YEREVAN BESTSELLER 4/33: “Mommyland: Flag” is leading, new books enter the list
YEREVAN, OCTOBER 14, ARMENPRESS. This week’s YEREVAN BESTSELLER project of ARMENPRESS is topped by “Mommyland: Flag” by Armen Hayastantsi.
A Haunted House by Virgina Woold comes next. It is a 1944 collection of 18 short stories. It was produced by her husband Leonard Woolf after her death although in the foreword he states that they had discussed its production together. The book was translated from English by Manik yegnayan. The editors are Ashot Gabrielyan, Taguhi Ghazaryan.
Mark Aren’s “Where wild roses bloom” is ranked 3rd in the list. This is the second novel of the author which describes the inner world of an Armenophobic Turkish former serviceman, when he, already an old man, suddenly hears a lullaby song that reminds him of his mother and later finds out that the song is in Armenian: realizing his parents were Armenians. The same former serviceman spends his remaining life searching the graves of his parents, without knowing that it was a misunderstanding.
“A Room of One's Own” by Virginia Woolf is ranked 4th the list. It is an extended essay first published on 24 October 1929. The essay was based on a series of lectures she delivered at Newnham College and Girton College, two women's colleges at Cambridge University in October 1928. While this extended essay in fact employs a fictional narrator and narrative to explore women both as writers of and characters in fiction, the manuscript for the delivery of the series of lectures, titled "Women and Fiction", which was published in Forum March 1929, and hence the essay, are considered non-fiction.
Fyodor Dostoyevsky’s collection titled “Stories” is ranked 5th. The collection comprises several famous novels of the Russian writer.
A new book enters the list entitled “Instead of Unread Books” by Armen Sargsyan. It is ranked sixth. It the author’s first book.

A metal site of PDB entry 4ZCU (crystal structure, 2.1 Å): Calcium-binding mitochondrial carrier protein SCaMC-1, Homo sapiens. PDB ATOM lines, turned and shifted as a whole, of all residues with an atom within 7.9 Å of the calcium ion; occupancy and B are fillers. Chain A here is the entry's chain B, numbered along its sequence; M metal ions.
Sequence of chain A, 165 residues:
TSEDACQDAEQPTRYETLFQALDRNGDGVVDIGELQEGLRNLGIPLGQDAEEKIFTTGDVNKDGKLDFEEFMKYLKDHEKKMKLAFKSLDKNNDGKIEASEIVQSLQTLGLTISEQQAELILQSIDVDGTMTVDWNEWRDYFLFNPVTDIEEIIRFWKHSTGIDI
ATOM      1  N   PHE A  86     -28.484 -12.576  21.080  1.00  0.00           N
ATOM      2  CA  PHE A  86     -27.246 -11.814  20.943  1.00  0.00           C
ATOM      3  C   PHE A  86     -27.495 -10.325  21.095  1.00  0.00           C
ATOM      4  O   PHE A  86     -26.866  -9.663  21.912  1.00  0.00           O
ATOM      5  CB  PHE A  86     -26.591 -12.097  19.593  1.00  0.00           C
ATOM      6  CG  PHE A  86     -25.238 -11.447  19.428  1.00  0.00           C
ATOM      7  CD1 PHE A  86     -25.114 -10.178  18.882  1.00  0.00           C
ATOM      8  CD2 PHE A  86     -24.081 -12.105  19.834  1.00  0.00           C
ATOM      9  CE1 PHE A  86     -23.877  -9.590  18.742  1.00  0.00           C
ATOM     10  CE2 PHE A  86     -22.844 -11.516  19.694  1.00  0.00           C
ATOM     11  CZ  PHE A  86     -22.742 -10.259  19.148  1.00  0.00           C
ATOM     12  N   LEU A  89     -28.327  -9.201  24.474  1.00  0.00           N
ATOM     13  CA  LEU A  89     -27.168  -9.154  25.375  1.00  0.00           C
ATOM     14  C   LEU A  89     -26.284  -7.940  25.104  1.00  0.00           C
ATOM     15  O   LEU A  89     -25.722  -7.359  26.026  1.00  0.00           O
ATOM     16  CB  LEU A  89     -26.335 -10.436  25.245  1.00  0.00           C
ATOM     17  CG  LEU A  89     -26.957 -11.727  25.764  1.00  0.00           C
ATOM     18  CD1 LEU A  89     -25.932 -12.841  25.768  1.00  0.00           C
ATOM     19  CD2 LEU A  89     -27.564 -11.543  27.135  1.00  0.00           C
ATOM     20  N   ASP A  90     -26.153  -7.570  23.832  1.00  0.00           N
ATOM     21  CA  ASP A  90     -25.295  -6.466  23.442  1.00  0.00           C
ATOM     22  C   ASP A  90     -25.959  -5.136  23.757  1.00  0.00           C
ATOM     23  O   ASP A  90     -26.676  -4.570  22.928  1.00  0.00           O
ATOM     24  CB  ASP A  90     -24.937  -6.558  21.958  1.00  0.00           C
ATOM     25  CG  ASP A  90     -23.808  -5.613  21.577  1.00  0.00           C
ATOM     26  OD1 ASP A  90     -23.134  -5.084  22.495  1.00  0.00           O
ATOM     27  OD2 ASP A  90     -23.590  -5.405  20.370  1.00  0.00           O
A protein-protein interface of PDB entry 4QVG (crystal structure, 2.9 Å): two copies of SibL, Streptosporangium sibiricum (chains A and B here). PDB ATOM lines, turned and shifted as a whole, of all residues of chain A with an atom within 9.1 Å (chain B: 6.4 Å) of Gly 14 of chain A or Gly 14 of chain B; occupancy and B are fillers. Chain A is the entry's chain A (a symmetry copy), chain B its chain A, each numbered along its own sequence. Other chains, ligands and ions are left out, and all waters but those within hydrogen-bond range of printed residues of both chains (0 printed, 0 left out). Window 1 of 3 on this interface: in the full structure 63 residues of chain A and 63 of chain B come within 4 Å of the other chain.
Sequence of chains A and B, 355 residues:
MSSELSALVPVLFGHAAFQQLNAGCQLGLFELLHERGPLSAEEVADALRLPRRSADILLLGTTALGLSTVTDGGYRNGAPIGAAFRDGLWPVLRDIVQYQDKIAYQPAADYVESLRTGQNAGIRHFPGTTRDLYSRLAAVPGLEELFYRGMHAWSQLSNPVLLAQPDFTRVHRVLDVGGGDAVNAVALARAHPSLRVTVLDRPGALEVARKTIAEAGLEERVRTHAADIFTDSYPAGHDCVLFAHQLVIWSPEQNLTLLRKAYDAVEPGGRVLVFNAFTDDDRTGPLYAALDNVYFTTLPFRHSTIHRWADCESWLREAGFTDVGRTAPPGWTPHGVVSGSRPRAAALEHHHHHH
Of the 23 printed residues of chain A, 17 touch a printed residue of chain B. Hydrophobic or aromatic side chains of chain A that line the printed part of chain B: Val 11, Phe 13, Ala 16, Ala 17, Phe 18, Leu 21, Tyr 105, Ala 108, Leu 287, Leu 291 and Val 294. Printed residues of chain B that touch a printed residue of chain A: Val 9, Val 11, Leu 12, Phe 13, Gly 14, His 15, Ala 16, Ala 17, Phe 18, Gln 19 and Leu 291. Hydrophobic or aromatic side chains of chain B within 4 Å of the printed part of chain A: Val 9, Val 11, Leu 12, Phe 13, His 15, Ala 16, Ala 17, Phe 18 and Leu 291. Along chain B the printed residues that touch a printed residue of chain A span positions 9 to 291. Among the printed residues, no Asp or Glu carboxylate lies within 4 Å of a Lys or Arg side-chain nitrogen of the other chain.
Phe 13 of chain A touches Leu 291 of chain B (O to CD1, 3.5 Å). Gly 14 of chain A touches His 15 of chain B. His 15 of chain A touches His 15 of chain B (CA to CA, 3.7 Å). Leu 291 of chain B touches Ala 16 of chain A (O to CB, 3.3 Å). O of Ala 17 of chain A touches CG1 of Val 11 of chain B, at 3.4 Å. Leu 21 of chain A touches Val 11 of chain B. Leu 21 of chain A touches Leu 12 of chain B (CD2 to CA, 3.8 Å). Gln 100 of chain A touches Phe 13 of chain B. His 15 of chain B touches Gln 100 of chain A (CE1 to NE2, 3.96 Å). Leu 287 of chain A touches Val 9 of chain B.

“The Fault in Our Stars” is the 7th novel by author John Green, published in January 2012. The title is inspired by Act 1, Scene 2 of Shakespeare's play Julius Caesar, in which the nobleman Cassius says to Brutus: "The fault, dear Brutus, is not in our stars, / But in ourselves, that we are underlings."
Paulo Coelho’s “The Spy” enters the list. The Spy brings to life the true story of Mata Hari, the famous courtesan and accused spy who was executed for treason one hundred years ago. Mata Hari was a dancer who shocked and delighted audiences during the First World War, and she became a confidant to some of the era’s richest and most powerful men. She dared to liberate herself from the moralism and provincial customs of the early twentieth century, but she ultimately paid for it with her life. As she waited for her execution in a Paris prison, one of her last requests was for a pen and some paper to write letters. The book is ranked 8th.
“Veronika Decides to Die” by Paulo Coelho is ranked 9th in the list. It tells the story of 24-year-old Slovenian Veronika, who appears to have everything in life going for her, but who decides to kill herself. This book is partly based on Coelho's experience in various mental institutions, and deals with the subject of madness. The gist of the message is that "collective madness is called sanity".
Oscar Wilde’s “The Picture of Dorian Gray” concludes the list. It is a philosophical novel, first published complete in the July 1890 issue of Lippincott's Monthly Magazine. The book was published in 1891.
To complete the bestseller list, the following bookshops have participated in the survey: “Narek” (51-91-36), “Bookinist” (53-74-13), “Antares” (091-90-01-23) and “Zangak” (23-26-49).